Recently, The Royal Canadian Mounted Police (RCMP) charged Jordan Evan Bloom with operating the website, a website that is no longer online, but according to the RCMP had been used by Bloom to sell usernames and passwords gathered from major data breaches. The RCMP alleges that Bloom earned approximately $247,000 selling this information to cybercriminals who, in turn, would use the information for purposes of identity theft. The problem for the people whose information was sold was made worse by the fact that many people whose usernames and passwords were stolen from innocuous websites also used the same username and passwords for sensitive online purposes, such as online banking.
It is critical to have a unique and distinct password for each of your online accounts.  This is not as difficult as it may appear.  You can start with a strong base password constructed from a phrase, such as IDon’tLikePasswords that has capital letters, small letters and a symbol and then adapt it for each account you have so that you will have a secure and easy to remember password for each of your online accounts.   Thus, your Amazon password could be IDon’tLikePasswordsAMA.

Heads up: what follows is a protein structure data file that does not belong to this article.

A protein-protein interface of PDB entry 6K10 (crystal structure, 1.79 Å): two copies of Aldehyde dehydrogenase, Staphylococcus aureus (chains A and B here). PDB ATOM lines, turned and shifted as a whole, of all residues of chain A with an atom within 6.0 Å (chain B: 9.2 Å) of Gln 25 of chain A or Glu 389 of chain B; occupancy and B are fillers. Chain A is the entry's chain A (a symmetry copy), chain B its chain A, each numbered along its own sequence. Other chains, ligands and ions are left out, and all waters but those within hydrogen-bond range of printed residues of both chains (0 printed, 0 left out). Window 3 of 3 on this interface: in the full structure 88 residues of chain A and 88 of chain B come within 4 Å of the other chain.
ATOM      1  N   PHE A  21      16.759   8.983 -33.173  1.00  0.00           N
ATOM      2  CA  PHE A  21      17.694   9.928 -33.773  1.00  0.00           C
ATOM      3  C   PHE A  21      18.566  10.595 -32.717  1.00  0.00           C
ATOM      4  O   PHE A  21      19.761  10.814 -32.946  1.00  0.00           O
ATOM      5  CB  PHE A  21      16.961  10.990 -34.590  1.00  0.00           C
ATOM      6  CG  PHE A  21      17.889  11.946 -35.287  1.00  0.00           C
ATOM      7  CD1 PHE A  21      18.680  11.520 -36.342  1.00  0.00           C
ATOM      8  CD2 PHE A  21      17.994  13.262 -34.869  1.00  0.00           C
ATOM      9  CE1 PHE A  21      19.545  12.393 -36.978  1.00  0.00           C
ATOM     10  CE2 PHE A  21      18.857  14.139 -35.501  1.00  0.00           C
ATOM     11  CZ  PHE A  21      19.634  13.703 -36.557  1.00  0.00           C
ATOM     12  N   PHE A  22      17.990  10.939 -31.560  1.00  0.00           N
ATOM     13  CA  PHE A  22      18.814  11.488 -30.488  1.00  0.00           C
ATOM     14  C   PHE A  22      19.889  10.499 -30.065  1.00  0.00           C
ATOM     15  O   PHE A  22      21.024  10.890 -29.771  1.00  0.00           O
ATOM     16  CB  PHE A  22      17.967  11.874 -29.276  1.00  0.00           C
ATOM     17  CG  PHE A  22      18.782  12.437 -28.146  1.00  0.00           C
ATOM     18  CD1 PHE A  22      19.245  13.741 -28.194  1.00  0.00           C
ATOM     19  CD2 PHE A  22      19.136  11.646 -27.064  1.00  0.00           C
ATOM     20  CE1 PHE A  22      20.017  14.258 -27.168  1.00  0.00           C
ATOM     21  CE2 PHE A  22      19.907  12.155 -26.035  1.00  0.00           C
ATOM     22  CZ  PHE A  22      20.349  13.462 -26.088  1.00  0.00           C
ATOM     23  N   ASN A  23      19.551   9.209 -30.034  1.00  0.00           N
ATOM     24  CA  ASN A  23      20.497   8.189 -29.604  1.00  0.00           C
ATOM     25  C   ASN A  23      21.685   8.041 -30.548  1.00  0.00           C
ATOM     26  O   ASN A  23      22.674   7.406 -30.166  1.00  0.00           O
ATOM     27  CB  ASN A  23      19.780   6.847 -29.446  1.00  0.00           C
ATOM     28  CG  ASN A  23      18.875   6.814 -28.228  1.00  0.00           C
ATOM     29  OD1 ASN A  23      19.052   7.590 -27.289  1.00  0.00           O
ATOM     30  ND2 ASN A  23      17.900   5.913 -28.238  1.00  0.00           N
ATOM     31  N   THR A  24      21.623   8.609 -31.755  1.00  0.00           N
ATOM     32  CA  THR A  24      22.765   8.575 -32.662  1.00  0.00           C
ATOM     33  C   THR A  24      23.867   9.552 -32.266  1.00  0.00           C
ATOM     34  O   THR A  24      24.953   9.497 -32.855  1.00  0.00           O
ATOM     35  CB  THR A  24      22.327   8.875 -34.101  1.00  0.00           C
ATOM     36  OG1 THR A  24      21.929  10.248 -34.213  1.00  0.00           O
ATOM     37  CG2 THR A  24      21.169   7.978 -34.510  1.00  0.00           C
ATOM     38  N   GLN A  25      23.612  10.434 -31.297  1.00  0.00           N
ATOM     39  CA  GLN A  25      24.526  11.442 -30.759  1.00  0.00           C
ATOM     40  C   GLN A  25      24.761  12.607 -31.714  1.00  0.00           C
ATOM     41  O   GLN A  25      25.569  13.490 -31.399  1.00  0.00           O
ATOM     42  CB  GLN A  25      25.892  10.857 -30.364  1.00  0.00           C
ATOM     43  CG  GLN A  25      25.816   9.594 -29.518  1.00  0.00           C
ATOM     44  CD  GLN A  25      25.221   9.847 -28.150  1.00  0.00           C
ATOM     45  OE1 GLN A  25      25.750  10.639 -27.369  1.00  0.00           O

Whenever possible use dual factor authentication for your accounts so that when you attempt to log in, a one-time code will be sent to your smartphone to insert in order to get access to your account.  For convenience sake you can set up dual factor authentication so that it is only required if you are logging in from a different computer or device than you normally use. 
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